The eye that wounds

In my culture, the evil eye represents all misfortune that may befall us. The eye is solely to blame for what goes wrong: any crisis is a result of its curse.

Art by Alexandra Dent.

And carefully they dabbed a dark blue dye

Upon his cheeks, to thwart the evil eye.

(Nezami Ganjavi, 1198)

I am threading beads onto a strand of blue twine. The beads are blue too, one little vial in turquoise, the other navy. I alternate between colours — turquoise, navy — and after exactly twenty-six of them hang before me, I add an evil eye bead and tie a knot. I repeat the process several times — I am restless without really knowing why, and I find that this settles me. The rings are quite pretty. I give them to those I love. 

When I tell my grandmother about my evil eye rings, she does not understand. Chashme baddoor, she replies: may the evil eye be far, and certainly farther than your fingertips. I realise that I have mislabelled my handiwork. Mamani points out that the charm on my ring — lapis encircling white, lighter blue, and then black — is instead a nazar, protecting us from the chashm zakhm: the evil eye that wounds.

In my culture, the evil eye represents all misfortune that may befall us. The eye is solely to blame for what goes wrong: any crisis is a result of its curse. In some form of demonic reappraisal, we redefine our stressors as acts of the devil, and thereby externalise our afflictions. Our suffering, then, becomes less real; it is the mystical evil eye that wounds us. Spirituality is at the heart of Persian identity, and by attributing pain to the chashm zakhm, we cope. 

The week before my twelfth birthday, I arrived at the children’s hospital and stayed for quite some time. I remember this because I did not get to visit Canberra for my Year Six Camp, and I did not get to try the slide at Questacon. I remember this because there is no signed shirt hanging in my wardrobe. I remember this because I lay pale and still in a wire-framed bed as my body wore away. One morning, mamani visited, and while we walked the art-lined corridors, she noted that the evil eye had wounded me — may it be far, my boy, chashme baddoor

As I write, I think of Layli and Majnun, and how perfectly the poem fits me. Ganjavi muses:

The evil eye has marred your charm, some curse

Has battered you and made your sickness worse,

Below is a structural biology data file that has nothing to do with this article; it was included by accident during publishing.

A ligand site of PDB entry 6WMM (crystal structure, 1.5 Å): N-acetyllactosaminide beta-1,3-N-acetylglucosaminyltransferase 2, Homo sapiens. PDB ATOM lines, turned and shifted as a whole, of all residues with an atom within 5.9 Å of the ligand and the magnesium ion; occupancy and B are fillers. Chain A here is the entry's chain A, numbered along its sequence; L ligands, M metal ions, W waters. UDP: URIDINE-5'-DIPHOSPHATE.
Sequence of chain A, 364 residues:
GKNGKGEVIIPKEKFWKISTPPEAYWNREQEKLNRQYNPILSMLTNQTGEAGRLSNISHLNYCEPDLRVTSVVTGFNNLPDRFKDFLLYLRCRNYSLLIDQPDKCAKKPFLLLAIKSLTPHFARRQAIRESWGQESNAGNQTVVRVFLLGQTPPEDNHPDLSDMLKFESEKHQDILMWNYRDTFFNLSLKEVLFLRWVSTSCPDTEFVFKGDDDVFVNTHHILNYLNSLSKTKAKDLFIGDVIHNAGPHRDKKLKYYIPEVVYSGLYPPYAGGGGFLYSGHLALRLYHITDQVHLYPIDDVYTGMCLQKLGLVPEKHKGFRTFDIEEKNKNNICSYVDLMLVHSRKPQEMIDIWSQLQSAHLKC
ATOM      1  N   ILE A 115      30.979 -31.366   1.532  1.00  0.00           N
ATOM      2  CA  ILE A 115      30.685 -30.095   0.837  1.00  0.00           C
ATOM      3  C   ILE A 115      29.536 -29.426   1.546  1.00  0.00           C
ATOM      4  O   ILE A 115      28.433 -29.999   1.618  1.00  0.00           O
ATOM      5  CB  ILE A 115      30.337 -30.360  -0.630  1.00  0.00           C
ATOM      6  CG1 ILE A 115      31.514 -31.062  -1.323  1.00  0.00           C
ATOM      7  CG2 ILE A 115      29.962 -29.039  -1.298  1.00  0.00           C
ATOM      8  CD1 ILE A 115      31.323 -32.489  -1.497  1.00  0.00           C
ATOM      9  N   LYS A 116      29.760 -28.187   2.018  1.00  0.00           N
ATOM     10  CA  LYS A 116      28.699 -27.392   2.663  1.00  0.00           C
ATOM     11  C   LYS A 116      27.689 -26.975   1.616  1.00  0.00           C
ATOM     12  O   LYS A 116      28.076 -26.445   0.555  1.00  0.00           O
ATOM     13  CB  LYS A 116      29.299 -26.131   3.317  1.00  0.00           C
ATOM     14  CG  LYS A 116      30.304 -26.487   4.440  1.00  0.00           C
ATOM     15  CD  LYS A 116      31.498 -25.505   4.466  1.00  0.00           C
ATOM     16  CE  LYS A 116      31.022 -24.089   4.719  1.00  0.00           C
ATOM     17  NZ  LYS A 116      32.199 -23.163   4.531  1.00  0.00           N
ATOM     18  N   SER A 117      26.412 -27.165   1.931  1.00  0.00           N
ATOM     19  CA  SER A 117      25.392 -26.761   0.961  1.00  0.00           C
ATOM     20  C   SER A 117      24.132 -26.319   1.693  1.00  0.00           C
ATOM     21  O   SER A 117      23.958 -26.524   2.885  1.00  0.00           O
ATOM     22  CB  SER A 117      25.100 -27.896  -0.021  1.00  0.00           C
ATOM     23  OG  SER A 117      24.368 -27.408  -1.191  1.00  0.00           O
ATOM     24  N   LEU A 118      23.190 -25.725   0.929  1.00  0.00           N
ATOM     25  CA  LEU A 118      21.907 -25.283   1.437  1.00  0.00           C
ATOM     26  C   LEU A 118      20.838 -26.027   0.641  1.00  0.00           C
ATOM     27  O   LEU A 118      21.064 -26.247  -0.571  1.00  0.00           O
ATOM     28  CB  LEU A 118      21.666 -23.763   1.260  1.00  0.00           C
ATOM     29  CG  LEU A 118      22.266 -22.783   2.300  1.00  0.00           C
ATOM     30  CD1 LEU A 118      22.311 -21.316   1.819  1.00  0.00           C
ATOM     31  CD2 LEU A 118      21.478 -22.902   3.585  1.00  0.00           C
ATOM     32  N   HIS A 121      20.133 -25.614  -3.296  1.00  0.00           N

Soaking your flesh with blood like this, and tearing

With prickly spines and thorns the clothes you’re wearing.

This encapsulates the way that my family views harm. The evil eye is what batters us — it is as simple as that. 

Walk through my front door. You will find a nazar, the cold blue eye perched above the threshold. Walk down the corridors, and spot the eyes. There is a little trinket box with a sapphire nazar set into the lid. A vase of tulips sits at my mother’s desk, and someone has painted an eye onto the glass in quick brushstrokes. I keep my rings in a chipped espresso cup that waits on the kitchen bench. 

Not only do we construct the evil eye, but we relentlessly protect ourselves from it. I think of Emily Dickinson’s “impregnable fortress”, and how she defends the architecture of her soul — the “Corridors” of her “lonesome Place” are concealed, bolted away from pain. My home is so adorned with blue eyes that evil cannot possibly enter. The little amulets are a form of apotropaic magic that deflects harm; just as the Egyptian scarab keeps evil spirits at bay, and just as a porcelain maneki-neko shelters a Japanese family from misfortune, the nazar allows us to retain our integrity.

In a way, though, the evil eye leads to silence. When suffering does arise, we do not speak of it; because we are protected, the presumption is that we are alright. 

I know that my family left Iran in war and bloodshed, but I do not know how this felt. I do not know what they lost, and I do not know how it hurt. I know that our past was traumatic, but in what ways? I wonder why high school history has taught me more about my cultural heritage than my family has, and I lament our secrecy. 

When we shield ourselves from harm through those little blue charms, and when we do not even define the harm itself, our wounds do not heal. No matter how pragmatic and resilient we may become, we need to acknowledge how pain can affect us — we need to speak about it. In migrant families that have been battered by hardship, the silence is too loud. It is not just the evil eye that wounds us: it is a complex system of structural oppression, systemic racism, and an enormous weight of personal loss that tears at our souls.

I thread my beads onto a strand of blue twine, and I think of the evil eye. I hope that we can learn to speak of pain. I hope that we can take off our armour and grow.